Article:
Monday, April 20, 2020

Skills necessary for success in todays world free essay sample

Job skills for today’s work force have changed from what was required in the past. In the past, being able to read, write, and show up on time for your job position on a daily basis was all that was needed to be successful. While all of those qualities are still important for success on the job, many more abilities are expected for job success in the modern world. In order to be successful in today’s workforce, many more qualities are required. As an example, computer capabilities. Today’s employment sectors require employees to be comfortable working on computers, be familiar with social media such as Facebook, and be able to navigate around a smart phone. In addition to being computer and smart phone savvy, the successful employee will need to be respectful and accepting of cultural diversity. With the ability to travel virtually anywhere in the world in a day’s time, being culturally diverse is vital for success on the job front. We will write a custom essay sample on Skills necessary for success in todays world or any similar topic specifically for you Do Not WasteYour Time HIRE WRITER Only 13.90 / page The qualities of being able to work with coworkers as a team, coming to work on time each day, the ability to follow directions, asking questions when needed, and being able to complete the tasks expected of you, are keys for success on the job. The ability to read, write, and do arithmetic will always remain vital for competence on the job. The old way of handling things for success on the job is not gone, but added to those skills are new and technologically advanced ways of performing essential job functions. The ability of each employee to be able to adapt to new ways of doing their job functions can only benefit society and propel us into the next century.

Sunday, March 15, 2020

Problems Essays - Manufacturing, Management Accounting, Costs

Problems Essays - Manufacturing, Management Accounting, Costs Problems Problem 1 Required: Use the following information to complete the below schedule of cost of goods manufactured. (25 points) Purchases of raw materials$120,000.00 Raw materials available for use$148,000.00 Cost of direct raw materials used$124,000.00 Manufacturing overhead$24,000.00 Total manufacturing costs$310,000.00 Ending work-in-process inventory($46,000.00) Cost of goods manufactured$306,000.00 Schedule of Cost of Goods Manufactured Beginning inventory, raw materials$28,000.00 Plus: Purchases of raw materials$120,000.00 Raw materials available for use$148,000.00 Less: Ending raw materials inventory($24,000.00) Cost of direct raw materials used$124,000.00 Direct labor$162,000.00 Manufacturing overhead$24,000.00 Total manufacturing costs$310,000.00 Plus: Beginning work-in-process inventory$42,000.00 Total work in process$352,000.00 Less: Ending work-in-process inventory($46,000.00) Cost of goods manufactured$306,000.00 Problem 2 Required: JZ is a musician who is considering whether to independently produce and sell a CD. JZ estimates fixed costs of $10,000 and variable costs of $4.00 per unit. The expected selling price is $12 per CD. What is JZ's break-even point in units and dollars? (25 points) Break-even point in unitsFixed Costs10000/(12-4)1250 Contribution margin per unit Break-even point in dollarsBreak-even point in units * selling price1250 * 12$15,000.00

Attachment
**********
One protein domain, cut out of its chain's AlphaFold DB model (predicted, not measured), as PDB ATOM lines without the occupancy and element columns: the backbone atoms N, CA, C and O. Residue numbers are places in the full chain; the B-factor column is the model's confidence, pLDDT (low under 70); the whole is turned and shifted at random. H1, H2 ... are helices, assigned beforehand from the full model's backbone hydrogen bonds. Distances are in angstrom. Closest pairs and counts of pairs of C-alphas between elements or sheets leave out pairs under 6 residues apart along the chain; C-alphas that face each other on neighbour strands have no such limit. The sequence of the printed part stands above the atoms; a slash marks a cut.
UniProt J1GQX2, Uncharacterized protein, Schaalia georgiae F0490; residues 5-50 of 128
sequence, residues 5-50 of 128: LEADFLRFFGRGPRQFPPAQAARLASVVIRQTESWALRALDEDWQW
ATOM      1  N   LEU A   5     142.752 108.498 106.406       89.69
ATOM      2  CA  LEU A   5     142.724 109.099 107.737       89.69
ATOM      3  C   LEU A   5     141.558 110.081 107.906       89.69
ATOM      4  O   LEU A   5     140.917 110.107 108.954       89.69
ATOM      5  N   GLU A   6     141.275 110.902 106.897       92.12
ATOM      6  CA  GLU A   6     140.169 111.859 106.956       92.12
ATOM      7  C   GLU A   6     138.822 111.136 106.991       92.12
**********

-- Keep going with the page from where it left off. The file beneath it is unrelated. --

Friday, February 28, 2020

Psychology (Personality) Essay Example | Topics and Well Written Essays - 2000 words

Psychology (Personality) - Essay Example The types of questions asked by lay people include the following. What is a personality clash Do people with opposite personalities find each other attractive Can someone have little or no personality Academic questions are also of interest to the lay person, and might include the following. Does personality change much over time What causes (shapes, determines) an individual's personality What are the fundamental dimensions of personality To what extent do personality differences (alone) determine such things as health What causes a person to be an introvert or extravert (more likely an ambivert) Can neurotics be cured effectively Personality psychology is often a child of its investigative method. The couch and the laboratory use different methods, and hence develop different concepts and theories of personality. Personality psychologists, unlike many of their biological and cognitive colleagues, are often 'whole-person' psychologists, not focusing exclusively on beliefs, emotions or cognitions. Many have tended to ask 'big' questions, such as the following. What is the relative importance of the past, the present and the future to the development of personality What motivates human behaviour How important is the concept of self How consistent is human behaviour (Hergenhalin, 1994). As Cook (1984) notes, there are many different and important reasons for studying personality - obviously to gain a scientific understanding, but also to assess people accurately and to try to change people. He also argues that some theories look at the development of personality and others examine the structure of personality, w hich attempts to get below the surface of observable trait-type behaviours by examining biological, phenomenal or motivational factors. Carver and Scheier (1992) argue that, whereas some personality theorists (especially trait theorists) are interested in the structure of personality, others are more interested in its functioning. Both are important, but the result is often the development of separate theories and approaches. Personality theorists and researchers have influenced and have also been influenced by many other disciplines. Indeed, there is evidence that personality differences are related to different interests in psychology. Thus Zachar and Leong showed that pure (scientific) vs. applied (practitional) graduate students had quite different personalities. Pushing graduate students into strong practitioner-personality orientations to become scientists makes as much sense as trying to convert an introvert into an extravert. However, introverts may benefit from some training and social skills, just as practitioner-orientated graduate students can learn to think and evaluate their interventions scientifically without having to become a practising scientist. (Zachar and Leong, 1992, p.676) Sociologists and anthropologists have influenced some personality theories by discussing what goes on 'outside, around and among' individuals, rather than what goes on inside them. Lately, however, it has been biologists and geneticists whose ideas and discoveries have most influenced personality research. Certainly this trend looks likely to continue. Behaviour genetics, cognitive neuropsychology and multivariate statistics probably represent the most influential contributions to the discipline at the moment (see Section 1.11). Personality psychology aims to provide viable